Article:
When hiring employees who reside and work in Kansas, your employee handbook must align with federal and Kansas state employee handbook requirements. While employers aren’t required to have employee handbooks, they are required to implement and comply with a variety of policies in the workplace. Employee handbooks are a good resource because they allow employers to easily document the required policies and show that they have complied with applicable law.

Employee handbooks offer an introduction to the company, act as a resource for employees and managers, set expectations, explain important company policies, and mitigate your legal risk. However, if your Kansas employee handbook fails to comply with state-specific employment laws, you could leave your company open to significant risk.

Thankfully, SixFifty’s employment documents platform offers valuable support to employers, making state and federal compliance easier, faster, and more cost-effective than ever before. Here’s what you need to know about creating your own Kansas employee handbooks.

Required Kansas employee handbook policies

Kansas requires employers to implement and comply with seven state-specific policies:

  • Crime Victim Leave
  • Domestic Violence Leave
  • Jury Duty Leave
  • Military Service Leave
  • Parental Leave
  • Pregnancy Leave (for companies with four or more employees)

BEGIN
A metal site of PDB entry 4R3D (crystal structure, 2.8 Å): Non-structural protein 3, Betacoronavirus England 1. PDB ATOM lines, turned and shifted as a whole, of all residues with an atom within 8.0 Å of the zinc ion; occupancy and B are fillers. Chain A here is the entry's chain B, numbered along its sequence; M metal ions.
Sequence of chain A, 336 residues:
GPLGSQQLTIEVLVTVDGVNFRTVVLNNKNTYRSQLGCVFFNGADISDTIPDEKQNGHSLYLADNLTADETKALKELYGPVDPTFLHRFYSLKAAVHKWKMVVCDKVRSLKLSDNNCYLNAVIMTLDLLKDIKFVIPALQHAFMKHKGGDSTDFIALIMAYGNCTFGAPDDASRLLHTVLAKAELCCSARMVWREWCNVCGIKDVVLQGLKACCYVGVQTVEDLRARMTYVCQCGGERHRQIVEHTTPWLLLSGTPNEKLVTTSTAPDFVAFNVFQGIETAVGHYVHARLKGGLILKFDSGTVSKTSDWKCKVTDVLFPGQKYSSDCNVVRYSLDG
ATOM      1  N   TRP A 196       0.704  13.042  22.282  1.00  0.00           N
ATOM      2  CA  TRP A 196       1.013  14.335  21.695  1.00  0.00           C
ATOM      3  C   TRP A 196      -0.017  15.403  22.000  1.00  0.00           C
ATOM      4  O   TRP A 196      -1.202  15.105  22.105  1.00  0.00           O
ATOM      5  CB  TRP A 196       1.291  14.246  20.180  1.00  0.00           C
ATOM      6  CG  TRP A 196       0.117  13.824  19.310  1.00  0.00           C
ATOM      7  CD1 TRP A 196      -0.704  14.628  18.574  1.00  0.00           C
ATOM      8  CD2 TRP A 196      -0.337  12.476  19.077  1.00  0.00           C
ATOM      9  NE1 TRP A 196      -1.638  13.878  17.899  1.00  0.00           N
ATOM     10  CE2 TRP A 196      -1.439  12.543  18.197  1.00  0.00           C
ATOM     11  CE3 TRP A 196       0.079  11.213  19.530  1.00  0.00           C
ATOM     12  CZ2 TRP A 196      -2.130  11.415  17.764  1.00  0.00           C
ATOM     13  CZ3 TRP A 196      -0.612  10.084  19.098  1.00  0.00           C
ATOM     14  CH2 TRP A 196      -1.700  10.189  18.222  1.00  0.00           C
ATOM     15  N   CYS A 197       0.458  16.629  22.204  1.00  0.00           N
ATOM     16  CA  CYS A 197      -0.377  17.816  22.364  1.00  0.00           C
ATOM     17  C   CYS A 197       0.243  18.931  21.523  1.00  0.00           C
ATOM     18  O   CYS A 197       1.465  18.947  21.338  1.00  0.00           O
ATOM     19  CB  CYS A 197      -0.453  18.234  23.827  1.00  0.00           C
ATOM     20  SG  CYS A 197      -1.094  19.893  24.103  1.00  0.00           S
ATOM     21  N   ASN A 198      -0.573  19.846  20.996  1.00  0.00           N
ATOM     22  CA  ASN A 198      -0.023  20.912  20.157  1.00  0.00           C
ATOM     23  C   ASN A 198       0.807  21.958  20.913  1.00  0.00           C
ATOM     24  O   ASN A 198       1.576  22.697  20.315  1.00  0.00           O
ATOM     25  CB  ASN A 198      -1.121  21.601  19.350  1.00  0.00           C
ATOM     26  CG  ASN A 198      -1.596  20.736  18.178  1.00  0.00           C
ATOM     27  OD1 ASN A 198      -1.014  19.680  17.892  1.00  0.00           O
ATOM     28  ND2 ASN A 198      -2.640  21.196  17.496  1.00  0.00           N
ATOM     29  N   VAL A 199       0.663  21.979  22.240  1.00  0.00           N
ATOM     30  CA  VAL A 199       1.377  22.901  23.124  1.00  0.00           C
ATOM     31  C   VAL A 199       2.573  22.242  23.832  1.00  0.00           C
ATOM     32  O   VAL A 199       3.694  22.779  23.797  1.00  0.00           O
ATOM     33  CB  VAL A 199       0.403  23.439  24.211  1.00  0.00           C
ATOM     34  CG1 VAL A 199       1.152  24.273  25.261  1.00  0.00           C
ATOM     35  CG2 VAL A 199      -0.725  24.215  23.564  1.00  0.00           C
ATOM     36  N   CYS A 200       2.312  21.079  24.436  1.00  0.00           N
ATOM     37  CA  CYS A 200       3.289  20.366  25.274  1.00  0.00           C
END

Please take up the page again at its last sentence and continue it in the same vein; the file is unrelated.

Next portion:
• Voting Leave

The pregnancy leave policy only applies to companies with four or more employees, which is a relatively low threshold. If you plan to hire more than four employees in the future, it’s best to include the policy now.

Optional Kansas employee handbook policies

In addition to the seven required Kansas employee handbook policies, employees may add optional policies like:

  • Affinity Group Policy
  • Arbitration Policy
  • At-Will Employment Policy
  • Background Check Policy
  • Business Expense Policy
  • Company Property Policy
  • Confidentiality and Trade Secrets Policy
  • Desk Hoteling Policy
  • Direct Deposit Policy
  • Dress Code Policy
  • Drug and Alcohol Abuse Policy
  • Electronic Devices While Driving Policy
  • Employee Benefits Policy
  • Employee Classification Policy
  • Employee Dating Policy
  • Employee References Policy
  • Employment of Relatives Policy
  • Exit Interview Policy
  • Gifts Policy
  • Health and Safety Policy
  • Holidays
  • Immigration Law Compliance
  • Lactation Accommodation Policy
  • Leave Policies, including: Paid Sick Leave; Bereavement Leave; Organ, Bone Marrow, and Blood Donor Leave; Witness Duty Leave; Civil Service Leave; School Activity Leave
  • Marijuana Policy
  • Off-Duty Use of Facilities
  • Outside Employment Policy
  • Overtime Policy
  • Payment of Wages Policy
  • Payroll Deductions Policy
  • Performance Review Policy
  • Personnel Files Policy
  • Pets in the Workplace Policy
  • Progressive Discipline Policy
  • Public Relations Policy
  • Punctuality and Attendance Policy
  • Salary Pay Policy
  • Social Media Policy
  • Solicitation and Distribution of Literature Policy